Growing up the oldest sibling, with two younger sisters, I learned quick that if I did not emulate strength that I would be doing my sisters a major disservice. I can not say what other people went through being the oldest, but the weight to make the right choices, be strong, and never show fear was important for me growing up. In my eyes I always thought that they needed to know and believe they were capable of anything they put their minds too.
Seriously though, did any other older siblings out there feel the pressure to be someone your younger siblings would look up too?
It was my sophomore year of high school where I started identifying that I was a Feminist. By then it was all starting to click that I did not just want my sisters to have the ability to succeed but all young people deserved to think it was a possibility for them to succeed. I slowly started becoming an “older sister” to my own friends and my sister’s friends. Because I had to find my way to seeing the world the way I do, I wanted to influence others to believe that anything can be achieved with hard work and sometimes help from the right person.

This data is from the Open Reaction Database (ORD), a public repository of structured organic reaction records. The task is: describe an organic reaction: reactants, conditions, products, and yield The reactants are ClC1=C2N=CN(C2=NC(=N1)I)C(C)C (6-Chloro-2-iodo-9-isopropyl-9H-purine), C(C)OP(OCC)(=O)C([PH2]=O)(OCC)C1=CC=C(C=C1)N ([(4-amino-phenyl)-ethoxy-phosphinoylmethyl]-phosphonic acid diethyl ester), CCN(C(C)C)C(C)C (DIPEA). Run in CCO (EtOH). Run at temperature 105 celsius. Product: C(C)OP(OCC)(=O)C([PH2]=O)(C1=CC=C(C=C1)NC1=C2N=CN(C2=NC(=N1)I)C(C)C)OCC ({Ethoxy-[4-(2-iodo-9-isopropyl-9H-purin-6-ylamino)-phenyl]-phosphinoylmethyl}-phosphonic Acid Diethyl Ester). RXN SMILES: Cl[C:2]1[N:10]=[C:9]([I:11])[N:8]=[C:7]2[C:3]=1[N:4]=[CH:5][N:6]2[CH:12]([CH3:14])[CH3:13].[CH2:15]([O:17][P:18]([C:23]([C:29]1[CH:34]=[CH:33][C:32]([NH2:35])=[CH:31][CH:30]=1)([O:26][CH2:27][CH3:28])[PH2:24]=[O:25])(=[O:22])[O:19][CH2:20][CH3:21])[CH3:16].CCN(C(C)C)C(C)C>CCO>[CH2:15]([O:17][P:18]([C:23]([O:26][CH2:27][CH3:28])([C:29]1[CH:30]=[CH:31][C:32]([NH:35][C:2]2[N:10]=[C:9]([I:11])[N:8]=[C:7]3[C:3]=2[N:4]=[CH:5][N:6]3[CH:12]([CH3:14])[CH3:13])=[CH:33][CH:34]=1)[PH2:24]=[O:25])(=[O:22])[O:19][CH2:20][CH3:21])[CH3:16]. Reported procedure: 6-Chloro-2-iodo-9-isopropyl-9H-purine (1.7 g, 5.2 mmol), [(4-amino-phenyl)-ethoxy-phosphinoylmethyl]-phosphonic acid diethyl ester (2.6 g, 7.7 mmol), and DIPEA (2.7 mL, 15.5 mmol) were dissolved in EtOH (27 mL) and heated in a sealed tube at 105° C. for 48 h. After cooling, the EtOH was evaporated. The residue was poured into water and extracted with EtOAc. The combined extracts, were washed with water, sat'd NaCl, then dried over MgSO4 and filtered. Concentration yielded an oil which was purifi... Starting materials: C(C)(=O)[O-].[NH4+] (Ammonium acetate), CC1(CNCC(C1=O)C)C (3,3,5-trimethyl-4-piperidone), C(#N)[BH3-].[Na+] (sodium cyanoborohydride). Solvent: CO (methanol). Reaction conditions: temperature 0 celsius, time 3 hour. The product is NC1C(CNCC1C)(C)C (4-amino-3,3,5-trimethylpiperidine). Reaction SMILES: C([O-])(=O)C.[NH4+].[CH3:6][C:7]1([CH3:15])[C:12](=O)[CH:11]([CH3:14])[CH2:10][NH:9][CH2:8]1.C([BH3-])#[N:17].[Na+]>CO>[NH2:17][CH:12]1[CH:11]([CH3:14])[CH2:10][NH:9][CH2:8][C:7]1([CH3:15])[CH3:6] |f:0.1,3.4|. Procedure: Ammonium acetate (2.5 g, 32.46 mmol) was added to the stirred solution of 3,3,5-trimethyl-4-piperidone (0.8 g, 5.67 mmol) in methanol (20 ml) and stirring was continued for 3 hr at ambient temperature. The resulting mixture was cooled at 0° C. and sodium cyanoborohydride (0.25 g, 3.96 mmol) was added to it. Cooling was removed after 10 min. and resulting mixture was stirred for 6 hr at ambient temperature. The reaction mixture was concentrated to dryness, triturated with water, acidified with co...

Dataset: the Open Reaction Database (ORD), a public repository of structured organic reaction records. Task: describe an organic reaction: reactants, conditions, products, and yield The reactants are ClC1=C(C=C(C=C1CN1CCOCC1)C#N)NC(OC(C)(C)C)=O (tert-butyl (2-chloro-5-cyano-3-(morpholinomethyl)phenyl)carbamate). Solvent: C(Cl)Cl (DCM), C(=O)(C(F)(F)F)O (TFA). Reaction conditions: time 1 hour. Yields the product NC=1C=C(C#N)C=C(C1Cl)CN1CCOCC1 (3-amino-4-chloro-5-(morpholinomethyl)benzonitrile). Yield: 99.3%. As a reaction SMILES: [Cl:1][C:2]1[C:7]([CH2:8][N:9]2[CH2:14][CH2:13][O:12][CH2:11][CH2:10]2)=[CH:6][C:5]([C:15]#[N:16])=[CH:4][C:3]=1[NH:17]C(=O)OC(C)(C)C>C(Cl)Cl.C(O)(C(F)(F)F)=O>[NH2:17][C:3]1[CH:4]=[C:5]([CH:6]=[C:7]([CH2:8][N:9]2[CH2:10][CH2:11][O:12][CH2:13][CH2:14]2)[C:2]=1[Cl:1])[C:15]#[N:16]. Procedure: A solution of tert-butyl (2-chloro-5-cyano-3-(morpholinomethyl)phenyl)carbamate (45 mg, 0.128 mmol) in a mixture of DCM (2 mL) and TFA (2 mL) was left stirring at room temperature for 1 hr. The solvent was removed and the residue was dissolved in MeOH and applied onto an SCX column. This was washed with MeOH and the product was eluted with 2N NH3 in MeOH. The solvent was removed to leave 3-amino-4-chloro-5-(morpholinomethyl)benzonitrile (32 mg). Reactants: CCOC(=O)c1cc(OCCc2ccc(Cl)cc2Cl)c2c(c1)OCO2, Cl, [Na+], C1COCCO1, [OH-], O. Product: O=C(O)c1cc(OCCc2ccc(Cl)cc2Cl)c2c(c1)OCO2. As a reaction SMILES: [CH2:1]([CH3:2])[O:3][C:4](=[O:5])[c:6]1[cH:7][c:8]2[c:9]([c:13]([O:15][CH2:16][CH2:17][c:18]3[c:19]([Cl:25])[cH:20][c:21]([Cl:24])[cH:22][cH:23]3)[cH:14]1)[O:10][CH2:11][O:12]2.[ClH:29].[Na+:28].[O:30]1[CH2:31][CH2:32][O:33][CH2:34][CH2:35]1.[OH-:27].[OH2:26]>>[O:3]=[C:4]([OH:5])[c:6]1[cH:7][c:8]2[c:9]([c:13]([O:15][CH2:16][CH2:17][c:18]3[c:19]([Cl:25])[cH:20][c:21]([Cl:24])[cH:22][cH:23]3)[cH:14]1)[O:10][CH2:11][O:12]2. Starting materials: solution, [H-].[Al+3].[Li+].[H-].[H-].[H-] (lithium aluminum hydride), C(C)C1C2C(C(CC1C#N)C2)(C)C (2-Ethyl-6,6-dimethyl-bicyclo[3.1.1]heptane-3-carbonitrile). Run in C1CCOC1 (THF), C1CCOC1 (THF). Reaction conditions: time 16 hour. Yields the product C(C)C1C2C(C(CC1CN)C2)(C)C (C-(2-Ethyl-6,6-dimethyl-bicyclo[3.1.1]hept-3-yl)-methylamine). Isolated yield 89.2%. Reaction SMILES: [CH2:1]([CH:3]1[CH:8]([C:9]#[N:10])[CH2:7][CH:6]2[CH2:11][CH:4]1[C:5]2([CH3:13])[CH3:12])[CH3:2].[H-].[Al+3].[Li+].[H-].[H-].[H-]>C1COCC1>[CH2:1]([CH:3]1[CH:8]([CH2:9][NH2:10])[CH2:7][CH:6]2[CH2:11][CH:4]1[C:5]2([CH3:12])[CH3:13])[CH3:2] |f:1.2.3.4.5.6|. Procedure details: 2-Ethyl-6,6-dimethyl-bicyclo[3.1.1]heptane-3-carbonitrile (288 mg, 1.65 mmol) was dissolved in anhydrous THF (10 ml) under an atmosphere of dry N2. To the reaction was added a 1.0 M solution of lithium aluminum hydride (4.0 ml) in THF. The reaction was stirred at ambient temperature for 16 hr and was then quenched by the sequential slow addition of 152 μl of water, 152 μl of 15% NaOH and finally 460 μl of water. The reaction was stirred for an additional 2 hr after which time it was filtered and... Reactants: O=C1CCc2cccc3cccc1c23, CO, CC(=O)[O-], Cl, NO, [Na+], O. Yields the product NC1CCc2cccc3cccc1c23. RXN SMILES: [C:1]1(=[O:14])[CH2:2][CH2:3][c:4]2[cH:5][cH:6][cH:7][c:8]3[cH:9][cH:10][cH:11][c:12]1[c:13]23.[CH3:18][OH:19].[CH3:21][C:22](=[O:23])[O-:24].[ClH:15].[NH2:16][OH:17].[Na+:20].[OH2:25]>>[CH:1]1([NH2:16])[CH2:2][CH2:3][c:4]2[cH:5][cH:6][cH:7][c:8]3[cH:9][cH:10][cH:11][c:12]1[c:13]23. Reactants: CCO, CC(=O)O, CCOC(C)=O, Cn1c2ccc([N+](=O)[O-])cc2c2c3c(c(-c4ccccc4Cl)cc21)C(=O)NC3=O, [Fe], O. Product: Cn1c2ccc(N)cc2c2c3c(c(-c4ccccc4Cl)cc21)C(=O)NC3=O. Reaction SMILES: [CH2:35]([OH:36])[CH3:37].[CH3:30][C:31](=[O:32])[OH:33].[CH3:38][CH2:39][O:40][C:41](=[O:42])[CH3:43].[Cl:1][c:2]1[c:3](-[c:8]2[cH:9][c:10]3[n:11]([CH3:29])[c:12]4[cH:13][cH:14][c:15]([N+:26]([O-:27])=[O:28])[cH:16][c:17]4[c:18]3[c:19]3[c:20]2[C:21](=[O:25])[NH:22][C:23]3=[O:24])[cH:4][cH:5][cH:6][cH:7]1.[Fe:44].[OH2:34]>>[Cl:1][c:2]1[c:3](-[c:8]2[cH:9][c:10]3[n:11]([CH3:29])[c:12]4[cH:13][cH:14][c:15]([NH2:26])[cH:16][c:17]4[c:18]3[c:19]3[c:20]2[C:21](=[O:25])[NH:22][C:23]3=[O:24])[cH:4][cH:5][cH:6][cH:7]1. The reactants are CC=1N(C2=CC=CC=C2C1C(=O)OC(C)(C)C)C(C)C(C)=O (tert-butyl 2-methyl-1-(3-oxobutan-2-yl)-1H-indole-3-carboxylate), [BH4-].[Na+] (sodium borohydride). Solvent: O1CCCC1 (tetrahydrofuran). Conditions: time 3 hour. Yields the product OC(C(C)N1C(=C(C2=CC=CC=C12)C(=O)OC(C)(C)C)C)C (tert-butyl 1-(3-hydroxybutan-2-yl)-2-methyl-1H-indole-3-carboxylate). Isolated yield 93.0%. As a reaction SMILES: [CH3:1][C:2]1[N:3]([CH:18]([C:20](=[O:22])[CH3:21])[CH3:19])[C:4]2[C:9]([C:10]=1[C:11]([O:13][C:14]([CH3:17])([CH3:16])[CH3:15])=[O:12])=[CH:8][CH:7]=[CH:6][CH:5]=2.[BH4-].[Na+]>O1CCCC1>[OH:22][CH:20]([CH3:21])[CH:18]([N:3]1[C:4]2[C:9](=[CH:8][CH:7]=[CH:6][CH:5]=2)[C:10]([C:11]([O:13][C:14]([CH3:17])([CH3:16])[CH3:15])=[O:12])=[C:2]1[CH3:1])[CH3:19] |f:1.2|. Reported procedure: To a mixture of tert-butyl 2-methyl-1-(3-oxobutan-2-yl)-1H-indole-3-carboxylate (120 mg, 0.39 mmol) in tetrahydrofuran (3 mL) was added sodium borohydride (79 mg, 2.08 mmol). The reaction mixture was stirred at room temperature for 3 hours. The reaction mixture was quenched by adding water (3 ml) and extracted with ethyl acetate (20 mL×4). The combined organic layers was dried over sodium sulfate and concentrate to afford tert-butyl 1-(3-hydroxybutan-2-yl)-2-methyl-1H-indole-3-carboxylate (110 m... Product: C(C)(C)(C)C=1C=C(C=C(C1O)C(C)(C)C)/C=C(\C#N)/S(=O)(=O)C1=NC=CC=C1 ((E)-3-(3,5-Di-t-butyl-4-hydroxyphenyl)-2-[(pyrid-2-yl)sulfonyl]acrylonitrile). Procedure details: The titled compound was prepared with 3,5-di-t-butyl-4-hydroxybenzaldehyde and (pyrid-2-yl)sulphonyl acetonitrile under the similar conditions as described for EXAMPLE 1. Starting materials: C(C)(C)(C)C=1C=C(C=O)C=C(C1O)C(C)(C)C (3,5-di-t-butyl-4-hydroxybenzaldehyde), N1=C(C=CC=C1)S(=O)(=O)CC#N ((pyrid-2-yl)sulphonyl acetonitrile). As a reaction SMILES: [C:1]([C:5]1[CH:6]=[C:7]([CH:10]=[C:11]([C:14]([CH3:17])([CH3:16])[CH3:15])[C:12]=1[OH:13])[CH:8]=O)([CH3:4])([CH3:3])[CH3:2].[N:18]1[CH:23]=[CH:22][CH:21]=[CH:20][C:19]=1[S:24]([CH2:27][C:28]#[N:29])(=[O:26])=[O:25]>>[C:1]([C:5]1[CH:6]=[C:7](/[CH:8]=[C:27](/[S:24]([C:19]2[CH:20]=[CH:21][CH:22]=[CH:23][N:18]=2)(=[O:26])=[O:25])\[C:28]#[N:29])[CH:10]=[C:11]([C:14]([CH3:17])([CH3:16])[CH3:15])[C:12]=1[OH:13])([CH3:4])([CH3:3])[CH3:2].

Being an older sister has taught me many lessons. I never saw myself as a leader, but after having older peers, they recognized immediately that I lead by example, helping those in need when ever it was needed. It was not until they pointed it out to me that I finally thought that I was capable of making a difference. Even though thats all I wanted to show for my sisters, my own confidence was still building.
With a lot of these thoughts in mind, The Optimistic Feminist idea makes perfect sense. Because I just wanted a positive influence for others to feel they are able to do anything they put their mind too.